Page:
In his book, The Halo Effect: … and the Eight Other Business Delusions That Deceive Managers, author Phil Rosenzweig discusses the following 8 delusions about success:
1. Halo Effect: Tendency to look at a company’s overall performance and make attributions about its culture, leadership, values, and more.
2. Correlation and Causality: Two things may be correlated, but we may not know which one causes which.
3. Single Explanations: Many studies show that a particular factor leads to improved performance. But since many of these factors are highly correlated, the effect of each one is usually less than suggested.
4. Connecting the Winning Dots: If we pick a number of successful companies and search for what they have in common, we’ll never isolate the reasons for their success, because we have no way of comparing them with less successful companies.
5. Rigorous Research: If the data aren’t of good quality, the data size and research methodology don’t matter.
6. Lasting Success: Almost all high-performing companies regress over time. The promise of a blueprint for lasting success is attractive but unrealistic.
7. Absolute Performance: Company performance is relative, not absolute. A company can improve and fall further behind its rivals at the same time.
8. The Wrong End of the Stick: It may be true that successful companies often pursued highly focused strategies, but highly focused strategies do not necessarily lead to success.
9. Organizational Physics: Company performance doesn’t obey immutable laws of nature and can’t be predicted with the accuracy of science – despite our desire for certainty and order.A good risk manager will notice that all 8 of these delusions have a flip side that applies to risk analysis and risk management.
a. Bad results <> Bad Culture – there are may possible reasons for poor results. Culture is one possible reason for bad results, but by far not the only one.
b. Causation and Correlation – actually this one need not be flipped. Correlation is the most misunderstood statistic. Risk managers would do well to study and understand what valuable and reliable uses that there are for correlation calculations. They are very likely to find few.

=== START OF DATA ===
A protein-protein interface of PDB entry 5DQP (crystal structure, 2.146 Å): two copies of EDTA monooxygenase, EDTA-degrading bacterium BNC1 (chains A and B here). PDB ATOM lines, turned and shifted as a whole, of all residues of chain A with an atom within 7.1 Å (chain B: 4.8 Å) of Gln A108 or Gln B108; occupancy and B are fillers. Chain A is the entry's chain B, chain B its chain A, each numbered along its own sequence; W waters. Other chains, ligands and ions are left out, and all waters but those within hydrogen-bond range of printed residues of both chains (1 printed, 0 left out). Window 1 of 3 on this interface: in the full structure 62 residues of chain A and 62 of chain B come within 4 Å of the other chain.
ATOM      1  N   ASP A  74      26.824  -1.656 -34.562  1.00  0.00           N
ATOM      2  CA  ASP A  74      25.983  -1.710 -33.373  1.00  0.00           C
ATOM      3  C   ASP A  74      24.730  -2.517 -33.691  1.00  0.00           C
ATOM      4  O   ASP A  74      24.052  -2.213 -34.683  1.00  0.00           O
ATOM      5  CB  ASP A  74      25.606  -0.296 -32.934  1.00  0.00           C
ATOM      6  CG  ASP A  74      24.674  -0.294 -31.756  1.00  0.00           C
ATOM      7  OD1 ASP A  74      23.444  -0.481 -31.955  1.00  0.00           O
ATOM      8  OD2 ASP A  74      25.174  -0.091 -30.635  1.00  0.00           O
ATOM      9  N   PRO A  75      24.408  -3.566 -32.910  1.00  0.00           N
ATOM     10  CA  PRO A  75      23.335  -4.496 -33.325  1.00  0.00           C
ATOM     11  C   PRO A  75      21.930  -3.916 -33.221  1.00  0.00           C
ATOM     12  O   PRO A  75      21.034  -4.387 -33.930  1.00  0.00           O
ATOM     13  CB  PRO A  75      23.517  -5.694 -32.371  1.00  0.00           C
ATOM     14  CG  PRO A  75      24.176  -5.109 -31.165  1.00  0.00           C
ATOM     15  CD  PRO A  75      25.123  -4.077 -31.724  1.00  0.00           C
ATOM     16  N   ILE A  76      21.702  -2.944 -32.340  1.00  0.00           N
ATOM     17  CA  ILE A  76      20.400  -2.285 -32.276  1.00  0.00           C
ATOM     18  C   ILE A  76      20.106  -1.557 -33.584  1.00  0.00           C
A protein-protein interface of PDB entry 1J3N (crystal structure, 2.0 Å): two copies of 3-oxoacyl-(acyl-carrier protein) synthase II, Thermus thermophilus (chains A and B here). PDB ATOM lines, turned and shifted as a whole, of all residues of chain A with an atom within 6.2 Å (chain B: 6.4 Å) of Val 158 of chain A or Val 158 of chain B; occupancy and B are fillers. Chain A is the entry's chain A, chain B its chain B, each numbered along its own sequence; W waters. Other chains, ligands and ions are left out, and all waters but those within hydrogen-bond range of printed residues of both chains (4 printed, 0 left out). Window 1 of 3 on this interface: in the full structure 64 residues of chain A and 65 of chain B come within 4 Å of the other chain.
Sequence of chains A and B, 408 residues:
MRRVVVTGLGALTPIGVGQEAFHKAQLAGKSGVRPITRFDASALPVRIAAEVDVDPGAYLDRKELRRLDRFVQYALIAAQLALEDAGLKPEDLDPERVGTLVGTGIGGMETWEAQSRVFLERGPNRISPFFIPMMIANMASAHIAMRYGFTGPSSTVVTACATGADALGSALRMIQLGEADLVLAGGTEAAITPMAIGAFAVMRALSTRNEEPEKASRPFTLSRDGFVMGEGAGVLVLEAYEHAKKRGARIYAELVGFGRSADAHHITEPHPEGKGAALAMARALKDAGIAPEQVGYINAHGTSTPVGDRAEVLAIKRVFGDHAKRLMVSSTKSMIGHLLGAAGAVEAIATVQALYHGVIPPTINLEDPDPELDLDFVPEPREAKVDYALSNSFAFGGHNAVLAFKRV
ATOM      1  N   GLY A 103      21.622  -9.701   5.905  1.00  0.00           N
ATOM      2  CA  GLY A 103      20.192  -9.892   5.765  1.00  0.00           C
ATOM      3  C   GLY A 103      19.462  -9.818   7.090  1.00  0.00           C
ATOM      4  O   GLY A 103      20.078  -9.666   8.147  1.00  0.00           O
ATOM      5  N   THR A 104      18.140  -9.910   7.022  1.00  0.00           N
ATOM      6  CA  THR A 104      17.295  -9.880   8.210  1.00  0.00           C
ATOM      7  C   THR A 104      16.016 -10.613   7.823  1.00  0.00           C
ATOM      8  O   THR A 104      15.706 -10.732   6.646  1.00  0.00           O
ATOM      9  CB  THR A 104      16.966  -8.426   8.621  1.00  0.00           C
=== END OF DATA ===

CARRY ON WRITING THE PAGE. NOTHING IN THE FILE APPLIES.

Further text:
c. Single explanations – are sometimes completely wrong (see c. above), they can be the most important of several causes, they can be the correct and only reason for a loss, or a correct but secondary reason. Scapegoating is a process of identifying a single explanation and quickly moving on. Often without much effort to determine which of the four possibilities above applies to the scapegoat. Scapegoats are sometimes chosen that make the loss event appear to be non-repeatable, therefore requiring no further remedial action.
d. Barn door solutions – looking backwards and finding the activities that seemed to lead to the worst losses at the companies that failed can provide valuable insights or it can lead to barn door solutions that fix past problems but have no impact on future situations.
e. Data Quality – same exact issue applies to loss analysis. GIGO
f. Regression to the mean – may be how you describe what happens to great performing companies, but for most firms, entropy is the force that they need to be worried about. A firm does not need to sport excellent performance to experience deteriorating results.
g. Concentration risk – should be what a risk manager sees when strategy is too highly concentrated.
h. Uncertainty prevails – precision does not automatically come from expensive and complicated models.